Garman wins Test-of-Time award at IEEE Symposium on Security and Privacy - Department of Computer Science - Purdue University Skip to main content

Garman wins Test-of-Time award at IEEE Symposium on Security and Privacy


Assistant Professor Christina Garman

The Institute of Electrical and Electronics Engineers (IEEE) awarded a Test-of-Time award to Assistant Professor Christina Garman and her co-authors during its 45th Symposium on Security and Privacy.


A research paper seen as a “blueprint” for the first practical use of zero-knowledge proofs (ZK-proofs) has received an IEEE Symposium on Security and Privacy Test-of-Time Award. 


The award went to the publication’s authors: Alessandro Chiesa, Christina Garman, Matthew Green, Ian Miers, Eran Tromer, Madars Virza and Eli Ben-Sasson.


Abstract of Zerocash paper

Screenshot of the white paper. Source:


This award was initiated in 2019 year’s 40th anniversary symposium to recognize papers published at the "Oakland" Conference that have made a lasting impact on the field. The committee was charged with identifying award-worthy papers that were published in the IEEE Security and Privacy Symposia from 2012 through 2014. 

The paper, with 2,400 academic citations, did not transform finance but paved the way for the proliferation of projects using ZK-proofs, the firm added.

It also introduced the first practical use of the cryptographic technique in cryptocurrency for enhancing privacy.

The paper described using Zero-Knowledge Succinct Non-Interactive Arguments of Knowledge (zk-SNARKS) to construct a private payment protocol called Zerocash, which hides the origin, destination and number of transactions.

ZK-proofs are now a commonly used technique for Ethereum layer-2 solutions to prove the validity of on-chain data without revealing what that data specifically consists of. 

They can help scalability by enabling techniques like rollups and the trustless validation of large amounts of data off-chain. Leading layer-2 networks currently using ZK-proofs include StarkNet, Linea, zkSync Era, Scroll and Polygon.


Christina Garman is an assistant professor in the Department of Computer Science at Purdue University. Her research interests focus largely on practical and applied cryptography, namely the design and analysis of real world cryptographic systems. She aims to make it easier to design and securely deploy new and complex cryptographic systems while preventing insecurities from occurring in such systems. As part of this, her work thus far has been on both building and deploying secure cryptographic systems, as well as analyzing existing systems. This includes past work on cryptographic automation and building "keyless CDNs", as well as exploring the weaknesses of RC4 in TLS and discovering flaws in Apple's iMessage, and her current work focusing on removing the "human element" from the deployment and analysis of cryptographic systems through the use of cryptographic automation and the development of tools. She received an NSF CAREER Award in 2021, and her work has received a best paper award at ACM CCS and been featured in numerous media, including The Washington Post, The New York Times, Wired, and The Economist. She is also one of the co-founders of Zcash, a privacy preserving cryptocurrency based on her work on Zerocash. She received her MS and Ph.D. from Johns Hopkins University in Computer Science in 2013 and 2017 respectively.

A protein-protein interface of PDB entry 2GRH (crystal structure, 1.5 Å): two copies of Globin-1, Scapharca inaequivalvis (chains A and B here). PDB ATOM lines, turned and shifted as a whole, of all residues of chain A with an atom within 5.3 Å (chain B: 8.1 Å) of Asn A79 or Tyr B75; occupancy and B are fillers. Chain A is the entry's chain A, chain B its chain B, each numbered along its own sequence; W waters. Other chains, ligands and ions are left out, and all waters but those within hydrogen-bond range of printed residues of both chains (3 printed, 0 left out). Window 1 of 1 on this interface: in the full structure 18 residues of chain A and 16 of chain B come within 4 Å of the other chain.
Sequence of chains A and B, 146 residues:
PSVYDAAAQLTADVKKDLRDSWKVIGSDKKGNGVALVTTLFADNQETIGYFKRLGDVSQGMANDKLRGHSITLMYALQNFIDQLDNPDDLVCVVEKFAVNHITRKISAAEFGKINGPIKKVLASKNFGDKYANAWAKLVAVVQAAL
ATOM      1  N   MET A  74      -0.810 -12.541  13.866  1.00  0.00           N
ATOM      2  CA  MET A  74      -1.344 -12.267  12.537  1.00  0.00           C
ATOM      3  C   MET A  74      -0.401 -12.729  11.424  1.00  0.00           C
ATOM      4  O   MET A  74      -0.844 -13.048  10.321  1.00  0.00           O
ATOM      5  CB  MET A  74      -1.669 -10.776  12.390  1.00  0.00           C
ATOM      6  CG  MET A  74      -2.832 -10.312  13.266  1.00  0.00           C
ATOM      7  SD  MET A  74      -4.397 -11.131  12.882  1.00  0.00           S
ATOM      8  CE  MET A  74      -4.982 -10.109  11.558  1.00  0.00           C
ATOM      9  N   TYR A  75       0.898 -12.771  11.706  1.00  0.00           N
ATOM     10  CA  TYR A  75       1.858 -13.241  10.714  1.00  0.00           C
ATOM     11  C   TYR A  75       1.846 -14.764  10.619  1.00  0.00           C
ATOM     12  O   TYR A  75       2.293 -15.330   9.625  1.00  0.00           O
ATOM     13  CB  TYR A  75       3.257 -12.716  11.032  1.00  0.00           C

About the Department of Computer Science at Purdue University

Founded in 1962, the Department of Computer Science was created to be an innovative base of knowledge in the emerging field of computing as the first degree-awarding program in the United States. The department continues to advance the computer science industry through research. US News & Reports ranks Purdue CS #20 and #18 overall in graduate and undergraduate programs respectively, 6th in cybersecurity, 8th in software engineering, 13th in programming languages and systems, 15th in data analytics, and 18th in theory. Graduates of the program are able to solve complex and challenging problems in many fields. Our consistent success in an ever-changing landscape is reflected in the record undergraduate enrollment, increased faculty hiring, innovative research projects, and the creation of new academic programs. The increasing centrality of computer science in academic disciplines and society, and new research activities—centered around foundations and applications of artificial intelligence and machine learning, such as natural language processing, human computer interaction, vision, and robotics, as well as systems and security—are the future focus of the department.

Last Updated: Jul 9, 2024 2:45 PM

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